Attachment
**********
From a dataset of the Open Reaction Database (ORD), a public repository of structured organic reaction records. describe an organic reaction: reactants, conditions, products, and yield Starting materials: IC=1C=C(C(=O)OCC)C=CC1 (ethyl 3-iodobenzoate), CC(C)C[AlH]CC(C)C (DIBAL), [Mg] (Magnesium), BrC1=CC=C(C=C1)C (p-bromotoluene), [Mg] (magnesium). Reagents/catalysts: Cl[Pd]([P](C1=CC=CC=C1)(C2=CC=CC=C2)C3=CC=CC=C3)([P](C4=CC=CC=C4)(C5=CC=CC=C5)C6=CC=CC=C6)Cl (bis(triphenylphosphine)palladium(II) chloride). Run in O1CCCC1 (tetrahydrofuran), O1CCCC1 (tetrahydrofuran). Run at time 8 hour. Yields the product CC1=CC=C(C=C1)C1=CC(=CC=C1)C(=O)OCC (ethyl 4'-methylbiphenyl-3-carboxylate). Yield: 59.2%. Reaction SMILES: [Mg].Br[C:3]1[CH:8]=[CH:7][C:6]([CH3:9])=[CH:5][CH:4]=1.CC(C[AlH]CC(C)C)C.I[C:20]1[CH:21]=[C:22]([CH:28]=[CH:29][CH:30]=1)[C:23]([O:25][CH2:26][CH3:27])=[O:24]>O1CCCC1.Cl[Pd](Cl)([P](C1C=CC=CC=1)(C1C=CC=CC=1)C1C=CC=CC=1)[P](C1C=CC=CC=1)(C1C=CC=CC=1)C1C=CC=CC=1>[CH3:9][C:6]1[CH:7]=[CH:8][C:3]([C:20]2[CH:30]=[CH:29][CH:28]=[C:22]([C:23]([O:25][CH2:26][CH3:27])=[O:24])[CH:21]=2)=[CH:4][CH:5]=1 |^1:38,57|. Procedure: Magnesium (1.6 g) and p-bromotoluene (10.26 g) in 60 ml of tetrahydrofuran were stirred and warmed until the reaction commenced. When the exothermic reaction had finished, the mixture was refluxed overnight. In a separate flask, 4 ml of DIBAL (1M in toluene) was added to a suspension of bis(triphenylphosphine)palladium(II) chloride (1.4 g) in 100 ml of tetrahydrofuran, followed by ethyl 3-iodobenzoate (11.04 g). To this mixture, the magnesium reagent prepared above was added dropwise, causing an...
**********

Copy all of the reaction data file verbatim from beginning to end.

From a dataset of the Open Reaction Database (ORD), a public repository of structured organic reaction records. describe an organic reaction: reactants, conditions, products, and yield Starting materials: IC=1C=C(C(=O)OCC)C=CC1 (ethyl 3-iodobenzoate), CC(C)C[AlH]CC(C)C (DIBAL), [Mg] (Magnesium), BrC1=CC=C(C=C1)C (p-bromotoluene), [Mg] (magnesium). Reagents/catalysts: Cl[Pd]([P](C1=CC=CC=C1)(C2=CC=CC=C2)C3=CC=CC=C3)([P](C4=CC=CC=C4)(C5=CC=CC=C5)C6=CC=CC=C6)Cl (bis(triphenylphosphine)palladium(II) chloride). Run in O1CCCC1 (tetrahydrofuran), O1CCCC1 (tetrahydrofuran). Run at time 8 hour. Yields the product CC1=CC=C(C=C1)C1=CC(=CC=C1)C(=O)OCC (ethyl 4'-methylbiphenyl-3-carboxylate). Yield: 59.2%. Reaction SMILES: [Mg].Br[C:3]1[CH:8]=[CH:7][C:6]([CH3:9])=[CH:5][CH:4]=1.CC(C[AlH]CC(C)C)C.I[C:20]1[CH:21]=[C:22]([CH:28]=[CH:29][CH:30]=1)[C:23]([O:25][CH2:26][CH3:27])=[O:24]>O1CCCC1.Cl[Pd](Cl)([P](C1C=CC=CC=1)(C1C=CC=CC=1)C1C=CC=CC=1)[P](C1C=CC=CC=1)(C1C=CC=CC=1)C1C=CC=CC=1>[CH3:9][C:6]1[CH:7]=[CH:8][C:3]([C:20]2[CH:30]=[CH:29][CH:28]=[C:22]([C:23]([O:25][CH2:26][CH3:27])=[O:24])[CH:21]=2)=[CH:4][CH:5]=1 |^1:38,57|. Procedure: Magnesium (1.6 g) and p-bromotoluene (10.26 g) in 60 ml of tetrahydrofuran were stirred and warmed until the reaction commenced. When the exothermic reaction had finished, the mixture was refluxed overnight. In a separate flask, 4 ml of DIBAL (1M in toluene) was added to a suspension of bis(triphenylphosphine)palladium(II) chloride (1.4 g) in 100 ml of tetrahydrofuran, followed by ethyl 3-iodobenzoate (11.04 g). To this mixture, the magnesium reagent prepared above was added dropwise, causing an...